Innovation at the Competition's Expense
Steve Jobs once said, “Innovation distinguishes between a leader and a follower." And there’s no question that Apple Computer co-founder Steve Jobs will go down as one of the greatest innovators of modern times.
Graham Flower, Phil Fawcett and Stuart Harle in their 2012 book, Banking: In Search of Relevance, defined three levels of strategic positioning: leading edge, fast follower and laggard. We all know where Steve Jobs and Apple Computer rank. And while being the market leader is sexy and can bring great admiration, rewards and satisfaction, it is not right for every company.
Competition is fierce regardless of the industry. There’s no easy layup when it comes to business. Most organizations are in a constant state of change as they seek to improve performance and profitability. As such, seeking a competitive edge is a way of life for entrepreneurs.
For many, the key to competitive advantage is innovation. And innovation is definitely a way to stay a step or two ahead of the competition. Great innovators such as Steve Jobs, Bill Gates and Mark Zuckerberg have demonstrated what can be achieved with cutting-edge development.
The leading-edge crowd reward the rewards and costs of innovation. The problem for many entrepreneurs pursuing innovation is their inability to anticipate and manage the challenges that come with being an innovator. Leading-edge organizations take on an oversize amount of risk because they are exploring new territory without a map. And risks come from everywhere. They can be production, market or regulatory related. They exist in the wild. They are hiding and pop out when you don’t expect them.
Innovation is based on repeated failure. Jobs and Steve Wozniak built, failed, rebuilt, failed again and rebuilt many times before the first Apple computer was sold.
Mike Maddock, CEO of innovation agency Maddock Douglas, encourages entrepreneurs to celebrate failure. “Failure is OK as long as you do it quickly, inexpensively and your whole team learns from it,” according to Maddock. The problem is that many entrepreneurs and their teams do not have the ability to fail quickly and cheaply. This poses a dilemma: to innovate or not to innovate.
The fast followers can piggyback on others' initiative. Fortunately, entrepreneurs who cannot afford to take on the cost of innovation have the ability to harvest most of the upside of innovation without necessarily experiencing the downside. These companies are the "fast followers."
Fast followers monitor their leading-edge competitors closely. They live by the mantra “Keep your friends close, competitors closer.” Rather than take on all the risk and expense of being a leading-edge company, fast followers rely on their nimbleness and choose to adopt a new innovation quickly and soon after the hits have been taken and the bugs are worked out by the competition.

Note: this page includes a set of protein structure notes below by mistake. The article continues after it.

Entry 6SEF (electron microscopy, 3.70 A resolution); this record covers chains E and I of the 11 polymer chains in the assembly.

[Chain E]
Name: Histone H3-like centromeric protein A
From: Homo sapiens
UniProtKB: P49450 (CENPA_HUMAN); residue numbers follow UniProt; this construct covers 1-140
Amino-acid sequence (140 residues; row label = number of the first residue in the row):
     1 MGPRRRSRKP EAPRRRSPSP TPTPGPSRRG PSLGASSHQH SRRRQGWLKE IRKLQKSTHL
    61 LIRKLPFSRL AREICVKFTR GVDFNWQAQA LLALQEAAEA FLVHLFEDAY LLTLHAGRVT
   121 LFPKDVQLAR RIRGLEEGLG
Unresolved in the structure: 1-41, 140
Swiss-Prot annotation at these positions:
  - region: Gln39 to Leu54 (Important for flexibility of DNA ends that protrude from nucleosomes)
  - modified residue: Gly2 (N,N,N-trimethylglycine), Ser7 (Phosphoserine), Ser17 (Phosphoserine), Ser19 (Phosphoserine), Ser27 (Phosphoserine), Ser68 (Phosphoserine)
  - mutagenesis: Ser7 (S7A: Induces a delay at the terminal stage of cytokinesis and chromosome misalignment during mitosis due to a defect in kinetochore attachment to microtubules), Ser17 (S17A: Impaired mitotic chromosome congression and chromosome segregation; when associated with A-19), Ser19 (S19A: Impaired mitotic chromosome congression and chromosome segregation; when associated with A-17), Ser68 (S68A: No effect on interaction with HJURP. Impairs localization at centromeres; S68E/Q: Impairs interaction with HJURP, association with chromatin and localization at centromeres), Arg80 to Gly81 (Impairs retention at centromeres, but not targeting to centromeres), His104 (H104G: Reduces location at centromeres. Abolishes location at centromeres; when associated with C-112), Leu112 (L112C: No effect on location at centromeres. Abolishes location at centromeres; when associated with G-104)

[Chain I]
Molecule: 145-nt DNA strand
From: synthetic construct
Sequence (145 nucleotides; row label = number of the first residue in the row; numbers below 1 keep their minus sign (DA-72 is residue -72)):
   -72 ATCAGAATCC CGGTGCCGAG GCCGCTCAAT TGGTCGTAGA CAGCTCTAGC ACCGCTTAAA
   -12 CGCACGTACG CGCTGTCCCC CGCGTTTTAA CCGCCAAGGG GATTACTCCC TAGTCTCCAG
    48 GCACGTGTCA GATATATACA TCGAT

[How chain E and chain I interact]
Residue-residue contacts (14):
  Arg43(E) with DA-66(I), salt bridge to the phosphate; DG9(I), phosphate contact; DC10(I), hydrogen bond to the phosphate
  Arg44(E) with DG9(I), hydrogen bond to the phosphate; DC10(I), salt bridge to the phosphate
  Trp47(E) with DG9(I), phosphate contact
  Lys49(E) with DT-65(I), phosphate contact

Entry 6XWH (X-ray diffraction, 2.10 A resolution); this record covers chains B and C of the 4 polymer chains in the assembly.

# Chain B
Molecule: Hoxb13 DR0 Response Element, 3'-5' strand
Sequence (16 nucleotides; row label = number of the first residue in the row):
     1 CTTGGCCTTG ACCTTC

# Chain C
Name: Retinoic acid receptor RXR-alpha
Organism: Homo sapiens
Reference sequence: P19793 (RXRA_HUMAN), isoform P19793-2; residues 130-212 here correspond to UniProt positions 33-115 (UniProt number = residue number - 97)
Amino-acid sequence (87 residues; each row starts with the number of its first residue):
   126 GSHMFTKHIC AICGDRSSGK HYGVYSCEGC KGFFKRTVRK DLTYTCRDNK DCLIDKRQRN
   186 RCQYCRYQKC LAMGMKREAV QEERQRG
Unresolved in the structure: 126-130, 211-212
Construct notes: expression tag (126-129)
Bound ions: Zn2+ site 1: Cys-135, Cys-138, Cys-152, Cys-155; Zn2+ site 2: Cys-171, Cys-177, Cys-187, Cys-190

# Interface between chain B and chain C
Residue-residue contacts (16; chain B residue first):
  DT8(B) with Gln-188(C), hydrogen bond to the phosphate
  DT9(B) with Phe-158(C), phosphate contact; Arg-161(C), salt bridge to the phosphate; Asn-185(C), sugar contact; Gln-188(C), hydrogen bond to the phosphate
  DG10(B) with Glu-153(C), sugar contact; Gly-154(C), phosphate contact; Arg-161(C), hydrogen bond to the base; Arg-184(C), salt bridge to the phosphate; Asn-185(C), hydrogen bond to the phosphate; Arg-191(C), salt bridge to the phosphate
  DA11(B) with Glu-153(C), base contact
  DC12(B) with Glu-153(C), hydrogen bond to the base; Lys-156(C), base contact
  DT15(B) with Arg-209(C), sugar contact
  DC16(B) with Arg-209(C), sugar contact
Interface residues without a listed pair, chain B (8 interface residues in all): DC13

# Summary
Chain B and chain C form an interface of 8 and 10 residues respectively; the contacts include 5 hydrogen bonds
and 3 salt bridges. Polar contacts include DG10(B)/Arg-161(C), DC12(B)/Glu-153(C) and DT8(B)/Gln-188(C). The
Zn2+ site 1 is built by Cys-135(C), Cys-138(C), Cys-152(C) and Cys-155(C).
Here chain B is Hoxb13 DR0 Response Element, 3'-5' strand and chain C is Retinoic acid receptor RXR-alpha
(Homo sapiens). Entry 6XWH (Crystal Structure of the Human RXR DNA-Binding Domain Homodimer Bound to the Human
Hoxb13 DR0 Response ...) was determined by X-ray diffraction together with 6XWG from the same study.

This approach requires that the fast follower implement a strategy before the leader builds too much of market share. But in reality, sometimes letting the competition build a little market share can help --particularly when significant education of the buying universe is required.
For example, several years ago the large banks began to market their new ATM machines that no longer needed a deposit envelope: “Deposit your checks and cash -- no envelope needed. And our machine will do all the counting for you!”
After the large banks invested millions in marketing and advertising to train consumers on how to use the new envelope-free ATM machines, along came the smaller, more nimble community banks. For them, there was no need to advertise the new technology. The big guys had already done that.
This same phenomenon has occurred with mobile banking, remote-deposit capture, online banking and every other significant innovation in banking. The key is to be there ready to pounce when the customers come asking, “Hey, when are you going to … ?”
The obvious advantage for fast followers is the lack of cost associated with being a leading- edge organization. Fast followers learn from the competition’s mistakes and take advantage of the innovation. This strategy brings a risk of its own -- being second to market. But it can act to mitigate the risks of being on the bleeding edge that may be beyond the entrepreneur’s risk appetite or budget.
The laggards end up with lackluster performance. The final group is the laggards. This group is ultraconservative -- and afraid of its shadow. Laggards generally do not implement anything new until it has been broadly adopted by the industry and all the risks have been clearly identified and resolved. Laggards are slow to adopt changes because they lack the sophistication to monitor the competition or because they believe their customers are not interested in innovation.
While the latter may be true, it is generally not a long-lived customer trait as consumers slowly become attracted to the shiny new toy. The laggards' problem then becomes the fact that old customers die off (literally and figuratively) and new customers have not been attracted due to their lack of sophistication and innovation. These companies wake up one day and realize their industry has passed them by and thus begins the eventual death of the organizations.
Every company's managers must decide where they want to be along the strategic-positioning spectrum. Being on the front lines has its advantages. It gets the blood pumping and creates legends out of entrepreneurs and their companies. But entrepreneurs must take an honest look at their appetite for risk, their human capital and their ability to sustain the costs associated with exploring the new frontier. Whether an entrepreneur plays on the leading edge or acts as a fast follower, the outcome can be satisfying and rewarding.